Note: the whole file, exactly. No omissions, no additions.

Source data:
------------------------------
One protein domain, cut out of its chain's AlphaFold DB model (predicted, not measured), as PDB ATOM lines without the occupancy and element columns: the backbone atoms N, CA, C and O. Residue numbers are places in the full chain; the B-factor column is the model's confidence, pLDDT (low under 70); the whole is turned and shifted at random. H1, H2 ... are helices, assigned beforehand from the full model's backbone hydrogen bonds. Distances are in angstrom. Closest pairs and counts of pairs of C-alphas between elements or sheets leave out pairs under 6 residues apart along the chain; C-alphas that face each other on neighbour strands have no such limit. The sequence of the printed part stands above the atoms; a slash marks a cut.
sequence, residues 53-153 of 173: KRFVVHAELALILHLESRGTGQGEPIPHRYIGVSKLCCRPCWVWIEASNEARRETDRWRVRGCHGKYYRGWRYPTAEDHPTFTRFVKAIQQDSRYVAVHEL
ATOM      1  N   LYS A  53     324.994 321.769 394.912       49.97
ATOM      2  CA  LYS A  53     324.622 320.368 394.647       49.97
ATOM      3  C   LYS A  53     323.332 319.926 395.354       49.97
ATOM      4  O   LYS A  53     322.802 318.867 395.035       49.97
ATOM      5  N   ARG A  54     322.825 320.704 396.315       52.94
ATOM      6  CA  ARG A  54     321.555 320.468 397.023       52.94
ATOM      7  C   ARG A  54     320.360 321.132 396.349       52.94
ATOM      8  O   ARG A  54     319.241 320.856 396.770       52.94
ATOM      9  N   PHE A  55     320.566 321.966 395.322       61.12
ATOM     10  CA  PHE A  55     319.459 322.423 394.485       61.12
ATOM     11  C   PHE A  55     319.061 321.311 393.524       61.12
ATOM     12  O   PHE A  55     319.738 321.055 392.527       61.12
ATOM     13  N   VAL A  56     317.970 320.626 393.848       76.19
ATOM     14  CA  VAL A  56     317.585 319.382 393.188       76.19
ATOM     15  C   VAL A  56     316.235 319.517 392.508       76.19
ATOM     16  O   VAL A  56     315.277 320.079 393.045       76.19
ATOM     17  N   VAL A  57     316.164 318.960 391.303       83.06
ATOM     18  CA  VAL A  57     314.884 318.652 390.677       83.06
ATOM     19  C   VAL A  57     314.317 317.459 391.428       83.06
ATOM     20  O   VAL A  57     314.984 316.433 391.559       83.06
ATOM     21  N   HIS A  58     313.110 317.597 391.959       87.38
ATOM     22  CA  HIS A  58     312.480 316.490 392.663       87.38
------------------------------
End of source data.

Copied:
One protein domain, cut out of its chain's AlphaFold DB model (predicted, not measured), as PDB ATOM lines without the occupancy and element columns: the backbone atoms N, CA, C and O. Residue numbers are places in the full chain; the B-factor column is the model's confidence, pLDDT (low under 70); the whole is turned and shifted at random. H1, H2 ... are helices, assigned beforehand from the full model's backbone hydrogen bonds. Distances are in angstrom. Closest pairs and counts of pairs of C-alphas between elements or sheets leave out pairs under 6 residues apart along the chain; C-alphas that face each other on neighbour strands have no such limit. The sequence of the printed part stands above the atoms; a slash marks a cut.
sequence, residues 53-153 of 173: KRFVVHAELALILHLESRGTGQGEPIPHRYIGVSKLCCRPCWVWIEASNEARRETDRWRVRGCHGKYYRGWRYPTAEDHPTFTRFVKAIQQDSRYVAVHEL
ATOM      1  N   LYS A  53     324.994 321.769 394.912       49.97
ATOM      2  CA  LYS A  53     324.622 320.368 394.647       49.97
ATOM      3  C   LYS A  53     323.332 319.926 395.354       49.97
ATOM      4  O   LYS A  53     322.802 318.867 395.035       49.97
ATOM      5  N   ARG A  54     322.825 320.704 396.315       52.94
ATOM      6  CA  ARG A  54     321.555 320.468 397.023       52.94
ATOM      7  C   ARG A  54     320.360 321.132 396.349       52.94
ATOM      8  O   ARG A  54     319.241 320.856 396.770       52.94
ATOM      9  N   PHE A  55     320.566 321.966 395.322       61.12
ATOM     10  CA  PHE A  55     319.459 322.423 394.485       61.12
ATOM     11  C   PHE A  55     319.061 321.311 393.524       61.12
ATOM     12  O   PHE A  55     319.738 321.055 392.527       61.12
ATOM     13  N   VAL A  56     317.970 320.626 393.848       76.19
ATOM     14  CA  VAL A  56     317.585 319.382 393.188       76.19
ATOM     15  C   VAL A  56     316.235 319.517 392.508       76.19
ATOM     16  O   VAL A  56     315.277 320.079 393.045       76.19
ATOM     17  N   VAL A  57     316.164 318.960 391.303       83.06
ATOM     18  CA  VAL A  57     314.884 318.652 390.677       83.06
ATOM     19  C   VAL A  57     314.317 317.459 391.428       83.06
ATOM     20  O   VAL A  57     314.984 316.433 391.559       83.06
ATOM     21  N   HIS A  58     313.110 317.597 391.959       87.38
ATOM     22  CA  HIS A  58     312.480 316.490 392.663       87.38